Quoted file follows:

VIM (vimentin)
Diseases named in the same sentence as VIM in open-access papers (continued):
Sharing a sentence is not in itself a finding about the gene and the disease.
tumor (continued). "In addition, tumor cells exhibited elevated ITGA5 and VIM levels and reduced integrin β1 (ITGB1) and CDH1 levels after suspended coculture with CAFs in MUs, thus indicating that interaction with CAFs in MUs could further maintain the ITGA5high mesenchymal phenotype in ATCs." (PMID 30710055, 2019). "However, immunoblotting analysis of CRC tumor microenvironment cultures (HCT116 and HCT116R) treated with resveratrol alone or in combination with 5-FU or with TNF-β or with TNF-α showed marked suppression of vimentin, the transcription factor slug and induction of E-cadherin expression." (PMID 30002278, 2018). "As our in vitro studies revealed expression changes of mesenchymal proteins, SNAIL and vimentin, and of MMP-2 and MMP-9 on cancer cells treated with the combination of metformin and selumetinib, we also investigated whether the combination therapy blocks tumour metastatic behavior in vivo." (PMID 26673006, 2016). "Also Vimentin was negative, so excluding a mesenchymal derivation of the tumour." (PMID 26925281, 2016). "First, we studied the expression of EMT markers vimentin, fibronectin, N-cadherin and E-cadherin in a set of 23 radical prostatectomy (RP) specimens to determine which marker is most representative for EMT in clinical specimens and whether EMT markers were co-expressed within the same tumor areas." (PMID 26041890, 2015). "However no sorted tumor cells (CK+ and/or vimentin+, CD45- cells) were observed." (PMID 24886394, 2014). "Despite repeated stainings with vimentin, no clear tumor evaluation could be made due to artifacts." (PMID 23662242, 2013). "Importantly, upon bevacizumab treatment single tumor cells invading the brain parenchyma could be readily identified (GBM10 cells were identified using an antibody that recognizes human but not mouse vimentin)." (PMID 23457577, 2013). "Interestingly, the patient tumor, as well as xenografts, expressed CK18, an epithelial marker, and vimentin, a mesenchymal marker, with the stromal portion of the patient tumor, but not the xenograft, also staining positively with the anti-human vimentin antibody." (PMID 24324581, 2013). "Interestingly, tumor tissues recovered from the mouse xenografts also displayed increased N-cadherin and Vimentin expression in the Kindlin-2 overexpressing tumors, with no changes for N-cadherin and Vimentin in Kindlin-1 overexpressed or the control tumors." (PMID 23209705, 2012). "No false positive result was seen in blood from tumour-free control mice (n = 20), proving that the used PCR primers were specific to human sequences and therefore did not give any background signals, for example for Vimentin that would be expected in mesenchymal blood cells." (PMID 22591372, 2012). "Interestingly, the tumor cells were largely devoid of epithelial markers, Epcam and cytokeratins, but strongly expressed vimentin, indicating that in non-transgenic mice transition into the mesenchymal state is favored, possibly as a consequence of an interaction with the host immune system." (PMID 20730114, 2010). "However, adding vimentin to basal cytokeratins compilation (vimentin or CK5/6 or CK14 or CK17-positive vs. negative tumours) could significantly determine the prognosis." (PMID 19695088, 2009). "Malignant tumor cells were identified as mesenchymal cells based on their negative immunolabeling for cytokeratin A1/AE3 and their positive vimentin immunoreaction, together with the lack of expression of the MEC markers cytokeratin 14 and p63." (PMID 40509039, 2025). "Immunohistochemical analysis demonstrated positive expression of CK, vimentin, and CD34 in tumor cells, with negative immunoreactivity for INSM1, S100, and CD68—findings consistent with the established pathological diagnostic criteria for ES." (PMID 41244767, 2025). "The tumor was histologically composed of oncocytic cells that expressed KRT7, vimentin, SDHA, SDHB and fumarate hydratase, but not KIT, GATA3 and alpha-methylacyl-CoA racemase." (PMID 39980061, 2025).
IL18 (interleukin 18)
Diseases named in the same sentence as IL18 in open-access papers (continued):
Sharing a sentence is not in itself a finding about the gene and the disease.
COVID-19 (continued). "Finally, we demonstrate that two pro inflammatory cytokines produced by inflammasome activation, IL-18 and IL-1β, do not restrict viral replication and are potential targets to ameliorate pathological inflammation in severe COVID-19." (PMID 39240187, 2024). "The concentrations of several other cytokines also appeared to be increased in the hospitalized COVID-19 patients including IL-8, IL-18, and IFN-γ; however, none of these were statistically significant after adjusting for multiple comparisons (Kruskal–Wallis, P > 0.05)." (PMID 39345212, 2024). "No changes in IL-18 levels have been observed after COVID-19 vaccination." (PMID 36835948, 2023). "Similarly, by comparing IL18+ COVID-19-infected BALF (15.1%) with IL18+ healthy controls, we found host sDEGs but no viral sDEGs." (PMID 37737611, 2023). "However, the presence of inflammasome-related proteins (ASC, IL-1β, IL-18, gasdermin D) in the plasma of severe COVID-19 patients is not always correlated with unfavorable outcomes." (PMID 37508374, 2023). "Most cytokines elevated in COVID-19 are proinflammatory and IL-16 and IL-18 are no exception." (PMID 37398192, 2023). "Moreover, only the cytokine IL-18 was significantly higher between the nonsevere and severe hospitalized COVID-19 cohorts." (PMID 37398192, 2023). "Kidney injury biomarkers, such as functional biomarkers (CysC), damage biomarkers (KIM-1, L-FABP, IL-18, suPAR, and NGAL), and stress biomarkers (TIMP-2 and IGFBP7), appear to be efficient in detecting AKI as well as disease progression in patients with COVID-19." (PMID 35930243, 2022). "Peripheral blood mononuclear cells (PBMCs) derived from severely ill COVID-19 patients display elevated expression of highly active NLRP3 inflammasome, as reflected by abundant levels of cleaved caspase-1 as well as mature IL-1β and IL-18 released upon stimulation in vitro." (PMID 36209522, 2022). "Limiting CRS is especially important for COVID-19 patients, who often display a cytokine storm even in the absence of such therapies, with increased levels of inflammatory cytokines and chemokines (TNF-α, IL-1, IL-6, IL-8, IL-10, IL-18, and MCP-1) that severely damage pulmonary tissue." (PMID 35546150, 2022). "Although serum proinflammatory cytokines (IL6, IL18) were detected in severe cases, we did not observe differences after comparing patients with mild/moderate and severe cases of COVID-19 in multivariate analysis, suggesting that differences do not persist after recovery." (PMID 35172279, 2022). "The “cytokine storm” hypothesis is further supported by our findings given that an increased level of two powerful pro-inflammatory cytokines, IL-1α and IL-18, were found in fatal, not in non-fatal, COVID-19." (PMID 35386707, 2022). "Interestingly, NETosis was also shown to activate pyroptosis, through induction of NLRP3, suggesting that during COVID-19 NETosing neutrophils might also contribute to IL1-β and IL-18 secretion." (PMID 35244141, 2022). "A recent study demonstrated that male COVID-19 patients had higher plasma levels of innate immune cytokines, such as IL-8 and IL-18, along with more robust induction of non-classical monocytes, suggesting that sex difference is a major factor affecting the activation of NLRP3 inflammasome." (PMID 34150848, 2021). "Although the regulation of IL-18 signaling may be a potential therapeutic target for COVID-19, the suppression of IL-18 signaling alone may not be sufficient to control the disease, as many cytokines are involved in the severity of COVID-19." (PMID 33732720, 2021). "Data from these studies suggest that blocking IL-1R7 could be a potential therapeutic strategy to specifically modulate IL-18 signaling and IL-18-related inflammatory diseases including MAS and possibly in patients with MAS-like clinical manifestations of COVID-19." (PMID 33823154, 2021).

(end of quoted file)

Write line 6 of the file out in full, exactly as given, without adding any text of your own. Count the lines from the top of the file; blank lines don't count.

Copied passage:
Diseases named in the same sentence as IL18 in open-access papers (continued):